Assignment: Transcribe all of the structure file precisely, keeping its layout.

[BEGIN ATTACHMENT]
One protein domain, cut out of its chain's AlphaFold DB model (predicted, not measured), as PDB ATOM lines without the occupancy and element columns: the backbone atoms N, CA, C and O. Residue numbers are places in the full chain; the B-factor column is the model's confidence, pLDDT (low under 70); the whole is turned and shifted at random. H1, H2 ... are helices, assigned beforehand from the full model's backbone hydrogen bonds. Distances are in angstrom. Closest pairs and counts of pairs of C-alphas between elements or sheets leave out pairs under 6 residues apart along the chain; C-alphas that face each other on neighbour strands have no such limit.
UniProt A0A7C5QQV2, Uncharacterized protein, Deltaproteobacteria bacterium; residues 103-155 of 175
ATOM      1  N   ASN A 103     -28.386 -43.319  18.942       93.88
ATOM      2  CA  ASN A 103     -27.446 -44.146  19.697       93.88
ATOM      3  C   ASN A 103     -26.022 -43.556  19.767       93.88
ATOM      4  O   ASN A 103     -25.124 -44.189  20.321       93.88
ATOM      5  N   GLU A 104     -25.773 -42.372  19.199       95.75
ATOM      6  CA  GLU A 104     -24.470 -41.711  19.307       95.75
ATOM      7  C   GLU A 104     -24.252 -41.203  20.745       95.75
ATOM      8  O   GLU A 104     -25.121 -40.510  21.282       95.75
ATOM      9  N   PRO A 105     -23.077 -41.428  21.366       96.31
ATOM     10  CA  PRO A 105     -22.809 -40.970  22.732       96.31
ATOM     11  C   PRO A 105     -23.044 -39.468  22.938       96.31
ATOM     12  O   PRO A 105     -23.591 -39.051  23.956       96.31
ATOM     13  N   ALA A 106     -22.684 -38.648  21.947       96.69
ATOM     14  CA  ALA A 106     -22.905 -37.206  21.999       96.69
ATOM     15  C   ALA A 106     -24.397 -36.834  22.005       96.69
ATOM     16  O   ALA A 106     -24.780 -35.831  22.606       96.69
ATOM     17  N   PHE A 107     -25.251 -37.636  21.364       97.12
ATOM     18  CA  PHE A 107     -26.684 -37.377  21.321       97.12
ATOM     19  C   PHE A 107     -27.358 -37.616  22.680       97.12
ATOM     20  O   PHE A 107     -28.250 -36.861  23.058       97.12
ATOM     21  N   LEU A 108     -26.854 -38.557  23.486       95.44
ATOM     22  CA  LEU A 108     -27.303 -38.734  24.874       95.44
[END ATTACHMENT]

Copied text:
One protein domain, cut out of its chain's AlphaFold DB model (predicted, not measured), as PDB ATOM lines without the occupancy and element columns: the backbone atoms N, CA, C and O. Residue numbers are places in the full chain; the B-factor column is the model's confidence, pLDDT (low under 70); the whole is turned and shifted at random. H1, H2 ... are helices, assigned beforehand from the full model's backbone hydrogen bonds. Distances are in angstrom. Closest pairs and counts of pairs of C-alphas between elements or sheets leave out pairs under 6 residues apart along the chain; C-alphas that face each other on neighbour strands have no such limit.
UniProt A0A7C5QQV2, Uncharacterized protein, Deltaproteobacteria bacterium; residues 103-155 of 175
ATOM      1  N   ASN A 103     -28.386 -43.319  18.942       93.88
ATOM      2  CA  ASN A 103     -27.446 -44.146  19.697       93.88
ATOM      3  C   ASN A 103     -26.022 -43.556  19.767       93.88
ATOM      4  O   ASN A 103     -25.124 -44.189  20.321       93.88
ATOM      5  N   GLU A 104     -25.773 -42.372  19.199       95.75
ATOM      6  CA  GLU A 104     -24.470 -41.711  19.307       95.75
ATOM      7  C   GLU A 104     -24.252 -41.203  20.745       95.75
ATOM      8  O   GLU A 104     -25.121 -40.510  21.282       95.75
ATOM      9  N   PRO A 105     -23.077 -41.428  21.366       96.31
ATOM     10  CA  PRO A 105     -22.809 -40.970  22.732       96.31
ATOM     11  C   PRO A 105     -23.044 -39.468  22.938       96.31
ATOM     12  O   PRO A 105     -23.591 -39.051  23.956       96.31
ATOM     13  N   ALA A 106     -22.684 -38.648  21.947       96.69
ATOM     14  CA  ALA A 106     -22.905 -37.206  21.999       96.69
ATOM     15  C   ALA A 106     -24.397 -36.834  22.005       96.69
ATOM     16  O   ALA A 106     -24.780 -35.831  22.606       96.69
ATOM     17  N   PHE A 107     -25.251 -37.636  21.364       97.12
ATOM     18  CA  PHE A 107     -26.684 -37.377  21.321       97.12
ATOM     19  C   PHE A 107     -27.358 -37.616  22.680       97.12
ATOM     20  O   PHE A 107     -28.250 -36.861  23.058       97.12
ATOM     21  N   LEU A 108     -26.854 -38.557  23.486       95.44
ATOM     22  CA  LEU A 108     -27.303 -38.734  24.874       95.44